In his first speech at UN General Assembly, the American president, Joe Biden, focused his speech on the search for diplomacy, global partnerships and the “joint” fight against the coming crises.
He also tried to clean up the American image after the criticized departure from Afghanistan, saying that this is a phase of ending eternal wars and seeking solutions through international dialogue. “We’re back at the table,” he said.
“I’m here to tell you what the US intends to do […], and my commitment to lead the world towards a more peaceful and prosperous future for all people,” he said.
Biden said this was the first speech by an American president at the UN in a long time without the country being at war. “Instead of continuing to fight the wars of the past, we are turning our eyes to the collective future.”
“Military power should be our last resort, and it shouldn’t be used for every problem we see around the world”, said that despite this, the US will still use its military power to protect allies and fight terrorism.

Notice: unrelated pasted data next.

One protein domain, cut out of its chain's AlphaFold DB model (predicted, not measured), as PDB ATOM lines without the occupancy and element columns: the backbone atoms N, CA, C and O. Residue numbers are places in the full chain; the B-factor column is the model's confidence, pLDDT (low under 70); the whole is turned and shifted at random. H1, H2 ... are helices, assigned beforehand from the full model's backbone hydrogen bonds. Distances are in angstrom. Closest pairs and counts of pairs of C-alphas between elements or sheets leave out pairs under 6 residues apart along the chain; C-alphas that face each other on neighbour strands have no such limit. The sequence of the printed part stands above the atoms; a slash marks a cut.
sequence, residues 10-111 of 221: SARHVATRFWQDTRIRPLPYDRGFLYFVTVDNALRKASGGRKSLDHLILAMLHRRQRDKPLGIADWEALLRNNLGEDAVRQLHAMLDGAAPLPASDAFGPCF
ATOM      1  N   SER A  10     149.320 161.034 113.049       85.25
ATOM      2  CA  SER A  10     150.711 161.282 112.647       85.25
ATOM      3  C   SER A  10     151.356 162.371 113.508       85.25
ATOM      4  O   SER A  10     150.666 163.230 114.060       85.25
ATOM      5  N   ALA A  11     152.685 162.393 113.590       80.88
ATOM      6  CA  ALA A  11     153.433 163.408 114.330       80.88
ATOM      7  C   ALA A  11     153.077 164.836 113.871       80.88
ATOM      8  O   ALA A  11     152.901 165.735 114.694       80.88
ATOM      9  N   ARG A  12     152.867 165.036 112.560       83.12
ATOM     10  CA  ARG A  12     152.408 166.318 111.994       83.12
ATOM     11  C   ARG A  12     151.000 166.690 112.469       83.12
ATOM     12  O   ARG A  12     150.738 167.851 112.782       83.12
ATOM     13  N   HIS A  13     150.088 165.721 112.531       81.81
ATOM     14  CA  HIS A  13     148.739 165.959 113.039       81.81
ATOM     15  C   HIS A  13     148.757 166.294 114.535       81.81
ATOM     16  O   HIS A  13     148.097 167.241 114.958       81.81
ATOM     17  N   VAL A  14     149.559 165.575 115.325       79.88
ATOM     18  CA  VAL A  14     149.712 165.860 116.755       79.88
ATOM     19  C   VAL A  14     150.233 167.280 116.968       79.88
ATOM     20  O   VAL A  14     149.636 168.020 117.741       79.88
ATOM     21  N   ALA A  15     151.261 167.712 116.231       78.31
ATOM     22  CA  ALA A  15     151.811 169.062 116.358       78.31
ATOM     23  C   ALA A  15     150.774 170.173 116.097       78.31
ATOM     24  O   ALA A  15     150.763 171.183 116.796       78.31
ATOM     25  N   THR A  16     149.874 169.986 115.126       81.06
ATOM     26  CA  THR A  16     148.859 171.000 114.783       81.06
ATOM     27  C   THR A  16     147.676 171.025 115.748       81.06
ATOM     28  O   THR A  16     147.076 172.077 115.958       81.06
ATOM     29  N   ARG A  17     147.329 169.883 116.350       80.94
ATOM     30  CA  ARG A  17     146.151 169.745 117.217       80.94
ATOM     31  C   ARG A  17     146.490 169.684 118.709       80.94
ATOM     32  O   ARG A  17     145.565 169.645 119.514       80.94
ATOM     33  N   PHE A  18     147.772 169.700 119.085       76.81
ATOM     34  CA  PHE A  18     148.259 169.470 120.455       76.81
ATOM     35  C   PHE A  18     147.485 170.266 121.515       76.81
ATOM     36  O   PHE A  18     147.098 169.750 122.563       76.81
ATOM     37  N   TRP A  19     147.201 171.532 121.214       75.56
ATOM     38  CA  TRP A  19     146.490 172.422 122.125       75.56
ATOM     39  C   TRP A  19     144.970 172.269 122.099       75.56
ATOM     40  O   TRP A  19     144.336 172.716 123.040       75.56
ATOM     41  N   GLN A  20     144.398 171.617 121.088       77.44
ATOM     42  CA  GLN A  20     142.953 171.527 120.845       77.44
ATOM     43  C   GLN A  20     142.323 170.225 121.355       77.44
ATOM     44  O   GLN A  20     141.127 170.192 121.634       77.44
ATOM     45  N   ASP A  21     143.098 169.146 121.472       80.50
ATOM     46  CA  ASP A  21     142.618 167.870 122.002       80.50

Biden said the UN meeting comes in a lot of “great pain” due to the pandemic, but that the future will depend on “the world’s ability to act together”, and that current crises like covid-19 cannot be resolved “with bullets and guns”.
The president said this will be a “decisive decade” and a “tipping point”, citing the fight against the pandemic (and “the next” pandemic, he said), the climate crisis, trade issues and new technologies.
In a long-awaited announcement, Biden also said today that the US will mobilize $100 billion in resources, including with private initiative, to support the fight against climate change in developing countries.
He also stated that all countries need to “bring their most ambitious commitments to the table” at COP 26, a climate conference to be held in November in Glasgow, Scotland. The US has pledged to achieve carbon neutrality by 2050.
Reviews of China
Biden also said again that the US is not looking for “a new Cold War” in its dispute with China. “I will say this again, we are not looking for a new Cold War or a world divided into blocs,” he said.